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A brief history of Urban Art, from Graffiti to Street Art (3/3)

A brief history of Urban Art, from Graffiti to Street Art (3/3)

Stéphanie PiodaPosted on June 30, 2022

Street art is an art like any other. But if these words seem obvious today, we must not forget that it has been a long road to get there, 50 years! The time to create the greatest artistic movement of the 20th century, and which continues its epic existence in the 21st century under the name of "Urban Contemporary Art".

 

The popularity of street art and muralism

Since the 2000s, the lines have been moving. Permanent murals have flourished in the urban landscapes, and they are increasingly commissioned to artists who can now take the time to paint XXL murals! Whether in socially disadvantaged neighborhoods or in the popular districts of the biggest cities. Because Urban Art remains a bearer of generous values, it also consists in making art accessible to the greatest number of people, and more particularly to those who are rarely exposed to it. A story that takes us back to the Mexican muralists of the 1920s, who, inspired by the socialist ideas of the 1910 revolution, painted murals that carried messages. These included Diego Rivera, José Clemente Orozco and David Alfaro Siqueiros. But without forgetting another key player in this long history in France: Victor Vasarely, a humanist and communist painter who, in the 1960s and 1970s, dreamed of "transforming the desolate daily grind of the underprivileged into an atmosphere of beauty and cheerfulness". This is thus on the same walls and inspired by the same creative momentum that street artists have finally enabled the movement to develop itself throughout the world and conquer its greatest number of followers.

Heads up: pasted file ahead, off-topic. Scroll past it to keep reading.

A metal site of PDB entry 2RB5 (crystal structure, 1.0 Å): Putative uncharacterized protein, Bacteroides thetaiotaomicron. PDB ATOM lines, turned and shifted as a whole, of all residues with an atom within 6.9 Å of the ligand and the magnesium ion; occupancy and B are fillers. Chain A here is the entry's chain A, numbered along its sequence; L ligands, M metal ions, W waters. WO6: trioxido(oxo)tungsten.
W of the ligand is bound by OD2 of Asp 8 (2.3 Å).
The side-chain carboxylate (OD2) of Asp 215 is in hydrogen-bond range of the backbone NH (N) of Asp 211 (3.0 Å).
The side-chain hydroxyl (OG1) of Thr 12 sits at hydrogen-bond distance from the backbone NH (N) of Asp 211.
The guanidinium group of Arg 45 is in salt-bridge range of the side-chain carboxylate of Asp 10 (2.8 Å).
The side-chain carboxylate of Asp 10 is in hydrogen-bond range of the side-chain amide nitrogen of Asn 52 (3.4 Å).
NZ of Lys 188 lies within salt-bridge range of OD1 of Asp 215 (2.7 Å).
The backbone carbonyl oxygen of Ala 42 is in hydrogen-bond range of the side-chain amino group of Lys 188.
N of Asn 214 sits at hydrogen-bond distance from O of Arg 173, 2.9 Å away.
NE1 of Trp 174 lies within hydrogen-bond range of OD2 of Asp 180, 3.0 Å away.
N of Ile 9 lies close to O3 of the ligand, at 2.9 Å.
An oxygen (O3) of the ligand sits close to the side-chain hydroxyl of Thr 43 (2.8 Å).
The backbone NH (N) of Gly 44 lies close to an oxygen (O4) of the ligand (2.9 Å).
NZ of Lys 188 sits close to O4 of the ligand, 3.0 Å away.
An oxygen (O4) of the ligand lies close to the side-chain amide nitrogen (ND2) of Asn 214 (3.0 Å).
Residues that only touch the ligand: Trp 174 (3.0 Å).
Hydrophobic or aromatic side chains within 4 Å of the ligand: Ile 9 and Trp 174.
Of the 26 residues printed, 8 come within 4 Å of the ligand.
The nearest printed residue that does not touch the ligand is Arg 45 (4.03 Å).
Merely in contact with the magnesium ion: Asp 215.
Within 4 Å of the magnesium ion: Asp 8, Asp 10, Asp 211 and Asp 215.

Brazilian artist with a huge talent and an inimitable style, Kobra created this mural in 2018 by reinterpreting  the Mount Rushmore with Andy Warhol, Frida Kahlo, Keith Haring and J-M Basquiat.
Brazilian artist with a huge talent and an inimitable style, Kobra created this mural in 2018 by reinterpreting the Mount Rushmore with Andy Warhol, Frida Kahlo, Keith Haring and J-M Basquiat.

 

An art that has become a tourist attraction

Having become real open-air museums, cities are now turning Street Art into a tourist attraction and tour operators are multiplying their efforts to showcase the most beautiful murals in London, Paris, Berlin, Lisbon and Amsterdam. Each city is vying to become the best city to visit with its "Street Art Tour" and assert their mark on the development of the movement. The time when Graffiti was considered as an act of vandalism to which zero tolerance was granted seems a long way off! But if a large number of artists have been able to adapt, some artists such as Blu do not give in to these sirens and he did not hesitate to erase his own murals in Bologna in 2016, to protest against an exhibition that had appropriated, among other things, his own works. Street Art Festivals, bringing together artists coming from all over the world, have become institutionalized and everyone is now trying to beat the record for the most impressive mural! The Nuart festival in Norway seems to have the first position with Ella & Pitr's intervention on 2.1 hectares done in 2015, but that the artists have since surpassed with a new 2.5 hectares mural done on a rooftop in Paris in 2019, becoming the largest mural in Europe! Whether it is for its Street Art Tours, interactive maps and dedicated mobile applications, colorful festivals or specialized museums, Urban Art has continued to develop itself over the last years and has become the most prolific artistic movement of the 21st century.